There have been reports of excessive “honeydew” from trees in the area. Honeydew is the sticky sap that falls under trees, usually onto pavement, grass, vehicles and ornamental plants. This inconvenience is caused by aphids. You will be able to find the aphids by looking for tiny pear-shaped insects on the underside of the leaf. They are very small, about the size of a poppy seed or some of the larger species are the size of a sesame seed. They range in color from light green to nearly black. They have many generations per year so populations increase rapidly. Some generations of aphids will develop wings to travel to their next location.
Each aphid species will attack a specific species of plant and will not attack other species. For example, Elm tree aphids will not attack garden crops. Damage caused by aphids is seldom fatal to a tree because trees produce more leaf area than they need, but in the case of our trees, can make a sticky inconvenient mess.
You may have also noticed a few more ants around the sappy tree. The ants protect the aphids from their natural enemies and in turn eat the honeydew produced by the aphids. Placing a barrier around the plant or tree such as a sticky material like Tanglefoot, can keep ants out of trees and shrubs, allowing beneficial insects to attack the aphids.
Montana State University comments “Aphids damage a tree from the leaves out and will not permanently damage the tree. Hosing the tree with a strong stream of water will help. Using horticulture soaps and oils, excluding ants and using chemicals containing pyrethrins are also additional least toxic controls. Lady Bird beetles should be allowed because they are a natural control of the aphid. Remember all trees produce a lot more leaf area than they need to survive so some damage is more acceptable than chemical control.”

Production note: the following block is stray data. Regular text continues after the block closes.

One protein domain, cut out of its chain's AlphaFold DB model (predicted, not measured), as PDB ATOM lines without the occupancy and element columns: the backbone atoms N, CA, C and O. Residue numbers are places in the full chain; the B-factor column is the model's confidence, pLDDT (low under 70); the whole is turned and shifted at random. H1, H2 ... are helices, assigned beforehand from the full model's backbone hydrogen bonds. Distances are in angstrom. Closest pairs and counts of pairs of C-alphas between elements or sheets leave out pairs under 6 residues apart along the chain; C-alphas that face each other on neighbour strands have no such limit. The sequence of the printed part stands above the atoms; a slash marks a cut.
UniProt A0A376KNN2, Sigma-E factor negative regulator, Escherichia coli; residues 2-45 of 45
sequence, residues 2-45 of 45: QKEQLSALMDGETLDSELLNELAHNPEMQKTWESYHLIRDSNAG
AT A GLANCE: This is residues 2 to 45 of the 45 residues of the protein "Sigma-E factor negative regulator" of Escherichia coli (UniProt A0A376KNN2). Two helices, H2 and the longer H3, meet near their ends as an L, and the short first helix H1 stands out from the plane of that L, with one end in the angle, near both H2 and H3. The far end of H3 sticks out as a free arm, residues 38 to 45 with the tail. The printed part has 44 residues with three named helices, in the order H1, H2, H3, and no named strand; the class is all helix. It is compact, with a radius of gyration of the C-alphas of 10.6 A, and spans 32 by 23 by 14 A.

For more information on aphids or other insect problems, visit http://scarab.msu.montana.edu/extension/ or call the Roosevelt County Extension Office at 787-5312.
The programs of the MSU Extension Service are available to all people regardless of race, color, national origin, gender, religion, age, disability, political beliefs, sexual orientation, and marital or family status. Issued in furtherance of cooperative extension work in agriculture and home economics, acts of May 8 and June 30, 1914, in cooperation with the U.S. Department of Agriculture, Dr. Douglas Steele, Vice Provost and Director, Extension Service, Montana State University, Bozeman, MT 59717.
Montana State University Extension Service is an ADA/EO/AA/Veteran's Preference Employer and educational outreach provider.